part of a month feeling that it related to my efforts in self-publishing. Having
the ability to have live updated sales results is not really as fun as it
sounds. Or at least it’s not good for ongoing peace of mind. The world of
publishing has changed. Now every author must do the work that previously was
performed by publishing houses – namely, marketing. And the secret thing about
marketing that every marketing professional would prefer you not know, is that
you can never quite tell what’s going to work. So with every fresh effort, I
flip back to the chart to see if there’s rain or not. Some sprinkles, some
gushers, some droughts – and that is the way of the writing life now. But there’s more to that song, and the rest
of the lyrics are more applicable to the real world right now than they are to any personal
concerns I have about my writing and sales.
song isn’t much of a metaphor; it’s what we’re all doing. We’re literally out
of firefighters and the ones that are on the line are working days in a row
with little to no sleep. Firefighters from Australian and New Zealand arrived on
Monday to help and we couldn’t be happier to see them. We literally need all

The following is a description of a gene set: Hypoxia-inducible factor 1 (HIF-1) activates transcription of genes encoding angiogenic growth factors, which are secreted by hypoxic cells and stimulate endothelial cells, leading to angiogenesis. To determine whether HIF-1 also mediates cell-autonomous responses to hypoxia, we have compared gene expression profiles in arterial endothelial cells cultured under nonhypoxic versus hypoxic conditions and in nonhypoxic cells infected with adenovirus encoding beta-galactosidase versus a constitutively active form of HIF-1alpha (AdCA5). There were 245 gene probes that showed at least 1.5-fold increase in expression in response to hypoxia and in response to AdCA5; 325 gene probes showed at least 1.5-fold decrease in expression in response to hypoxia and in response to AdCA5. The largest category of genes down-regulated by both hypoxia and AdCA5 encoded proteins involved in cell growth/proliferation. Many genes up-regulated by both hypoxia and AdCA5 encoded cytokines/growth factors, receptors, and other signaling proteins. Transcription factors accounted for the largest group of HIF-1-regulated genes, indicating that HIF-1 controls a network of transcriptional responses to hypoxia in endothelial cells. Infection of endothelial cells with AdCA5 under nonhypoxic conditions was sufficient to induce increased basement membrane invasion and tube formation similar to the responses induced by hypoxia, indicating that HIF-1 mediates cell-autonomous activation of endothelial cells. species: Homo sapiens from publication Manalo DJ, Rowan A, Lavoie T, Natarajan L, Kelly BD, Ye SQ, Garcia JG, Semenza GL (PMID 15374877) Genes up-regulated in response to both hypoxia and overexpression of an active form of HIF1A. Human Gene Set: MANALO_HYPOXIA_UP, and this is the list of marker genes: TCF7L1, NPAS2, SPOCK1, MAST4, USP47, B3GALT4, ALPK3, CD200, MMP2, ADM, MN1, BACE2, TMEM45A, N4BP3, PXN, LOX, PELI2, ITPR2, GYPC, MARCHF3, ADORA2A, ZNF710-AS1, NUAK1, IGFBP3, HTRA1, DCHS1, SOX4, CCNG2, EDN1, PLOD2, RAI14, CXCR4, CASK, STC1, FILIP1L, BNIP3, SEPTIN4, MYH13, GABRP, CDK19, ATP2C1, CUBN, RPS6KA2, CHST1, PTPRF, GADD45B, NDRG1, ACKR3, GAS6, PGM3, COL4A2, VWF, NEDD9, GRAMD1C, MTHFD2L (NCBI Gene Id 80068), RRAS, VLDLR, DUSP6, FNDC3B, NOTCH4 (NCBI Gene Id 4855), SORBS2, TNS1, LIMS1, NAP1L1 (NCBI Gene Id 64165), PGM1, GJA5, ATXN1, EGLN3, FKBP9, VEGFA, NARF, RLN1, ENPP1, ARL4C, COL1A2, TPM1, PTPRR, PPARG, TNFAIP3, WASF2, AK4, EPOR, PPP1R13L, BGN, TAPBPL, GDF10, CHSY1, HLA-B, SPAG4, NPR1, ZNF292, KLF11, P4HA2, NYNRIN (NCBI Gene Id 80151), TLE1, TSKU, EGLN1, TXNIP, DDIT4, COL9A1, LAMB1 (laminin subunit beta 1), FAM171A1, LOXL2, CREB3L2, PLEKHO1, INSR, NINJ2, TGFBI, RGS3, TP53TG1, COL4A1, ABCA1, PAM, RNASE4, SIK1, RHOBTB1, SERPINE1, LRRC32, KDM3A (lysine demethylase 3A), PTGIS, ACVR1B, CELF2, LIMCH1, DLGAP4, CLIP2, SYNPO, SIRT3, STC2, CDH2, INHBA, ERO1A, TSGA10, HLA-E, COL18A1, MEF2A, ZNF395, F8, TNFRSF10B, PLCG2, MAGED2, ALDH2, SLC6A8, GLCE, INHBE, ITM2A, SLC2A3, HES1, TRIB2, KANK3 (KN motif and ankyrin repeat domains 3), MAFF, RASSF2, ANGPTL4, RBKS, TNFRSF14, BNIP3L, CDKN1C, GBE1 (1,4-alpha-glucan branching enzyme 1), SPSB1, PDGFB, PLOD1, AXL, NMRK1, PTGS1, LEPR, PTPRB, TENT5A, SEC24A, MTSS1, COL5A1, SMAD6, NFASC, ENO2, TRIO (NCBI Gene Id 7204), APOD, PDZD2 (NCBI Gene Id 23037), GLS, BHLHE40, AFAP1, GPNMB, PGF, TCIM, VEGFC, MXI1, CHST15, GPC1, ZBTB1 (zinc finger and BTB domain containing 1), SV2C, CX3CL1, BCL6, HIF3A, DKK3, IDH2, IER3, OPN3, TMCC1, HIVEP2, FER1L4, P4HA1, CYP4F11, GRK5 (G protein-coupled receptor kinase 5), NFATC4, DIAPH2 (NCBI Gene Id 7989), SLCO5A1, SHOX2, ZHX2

the help we can get.
and still the sky is frequently a hazy yellow from smoke. Yesterday, I could
look at the sun directly because there was so much smog that it was only a
burning circle of orange in the sky.
mountains, but this fire has turned us all into obsessed weather forecast
watchers. My facebook feed is filled with pictures of rain – a virtual rain
dance for our home and our friends. Weather forecasting has taken a giant step
forward due to computing speeds and modeling, but Washington is still one of
the toughest places to forecast. All the data in the world can’t entirely
predict if rain is going to fall. We all watch the chart, but so far, heavy
cloud, no rain.
a donating person, you can view this article from local reporter Jesse Jones, for where to send donations. Washington thanks you.